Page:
But with feverish activity and high valuations comes the danger of a bubble, said veteran investor Anne DeGheest, who was an investor and entrepreneur through the tech boom of the 1990s, and who founded Sand Hill Road firm HealthTech Capital several years ago.
Ms. DeGheest has invested extensively in medical devices and in health-related information technology, and she said she learned in the ‘90s to read the signs of an economic bubble. She sees some of those signs today, telling Venture Capital Dispatch of a potential “Series B crunch” as a number of health entrepreneurs without solid business plans try to raise money from investors.
Q: What is the ‘Series B crunch?’
A: Right now, there is a bubble forming. The country is re-shaping its largest industry, and it’s the biggest experiment we’ve ever done with the American economy. It’s opened the floodgates, and there is a sort of Gold Rush because there is massive opportunity. So much of the money is going into companies at the seed or Series A level, and it’s coming from angels and unsophisticated investors. When it comes time for these companies to raise a larger, Series B round, they are going to have to answer a lot of tough questions about their business plans. Many will not have answers to those questions, and some of these companies are going to fail.
Q: What are the types of questions investors will ask at the Series B level?
A: We’re going to ask, ‘What is your value proposition, and how will you prove it? What pain points are you trying to solve in the market? What’s the cost of customer acquisition in your business?’ A lot of these companies say they are going to pull data from a variety of sources, run algorithms on the data, and then present the data to the customer. At the Series B level, we would ask, ‘Why is this data actionable? Who is meant to take action on the data? How do you measure the impact of this data?’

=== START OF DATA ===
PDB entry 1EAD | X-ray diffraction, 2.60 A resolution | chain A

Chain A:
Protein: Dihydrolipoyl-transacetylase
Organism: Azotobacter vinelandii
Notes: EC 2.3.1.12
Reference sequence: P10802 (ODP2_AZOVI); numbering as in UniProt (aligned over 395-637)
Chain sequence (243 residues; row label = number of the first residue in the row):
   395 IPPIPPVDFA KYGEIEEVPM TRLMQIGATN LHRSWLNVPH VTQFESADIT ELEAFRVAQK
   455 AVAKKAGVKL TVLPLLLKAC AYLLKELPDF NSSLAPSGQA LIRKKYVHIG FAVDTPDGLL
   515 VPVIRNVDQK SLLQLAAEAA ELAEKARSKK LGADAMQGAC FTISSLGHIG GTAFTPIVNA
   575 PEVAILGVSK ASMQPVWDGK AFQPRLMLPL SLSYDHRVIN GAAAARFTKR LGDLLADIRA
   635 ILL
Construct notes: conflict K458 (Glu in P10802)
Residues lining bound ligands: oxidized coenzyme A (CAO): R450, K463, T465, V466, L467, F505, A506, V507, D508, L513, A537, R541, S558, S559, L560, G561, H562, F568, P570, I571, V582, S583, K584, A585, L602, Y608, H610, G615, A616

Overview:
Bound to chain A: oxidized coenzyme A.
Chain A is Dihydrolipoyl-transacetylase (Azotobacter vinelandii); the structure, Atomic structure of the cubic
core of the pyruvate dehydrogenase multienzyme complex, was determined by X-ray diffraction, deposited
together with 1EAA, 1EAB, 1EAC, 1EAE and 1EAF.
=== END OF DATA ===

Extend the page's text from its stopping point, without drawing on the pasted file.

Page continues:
Q: Why do you think the company founders will not have those answers?
A: This is what I have been seeing. There’s a tidal wave of startups like we’ve never seen before. It’s kind of like the dot-com boom, there is this rush to build a product that you can demo. Thirty-five companies presented [at a health I.T. conference affiliated with the JP Morgan Healthcare Conference]. And at CES, I lost count. The effort is all going into making a product that can be shown, but not into building a business. I don’t see enough actual business plans.
Q: What other signs do you see that there is a bubble forming around health IT?
A: I see a lot of things that remind me of the ‘90s. Just like then, unsophisticated investors and angels are providing a lot of bridge loans. Without a good business plan, though, a bridge loan is a pier to nowhere. Also, there’s a shortage now of good engineers. There are also many, many copycat companies in health IT. They have no actual intellectual property, they just say they are going to take information and deliver it more efficiently. Some of these companies will not put a cap on their valuations. They seem to think there is no actual limit to their value.
Read the full The Wall Street Journal article here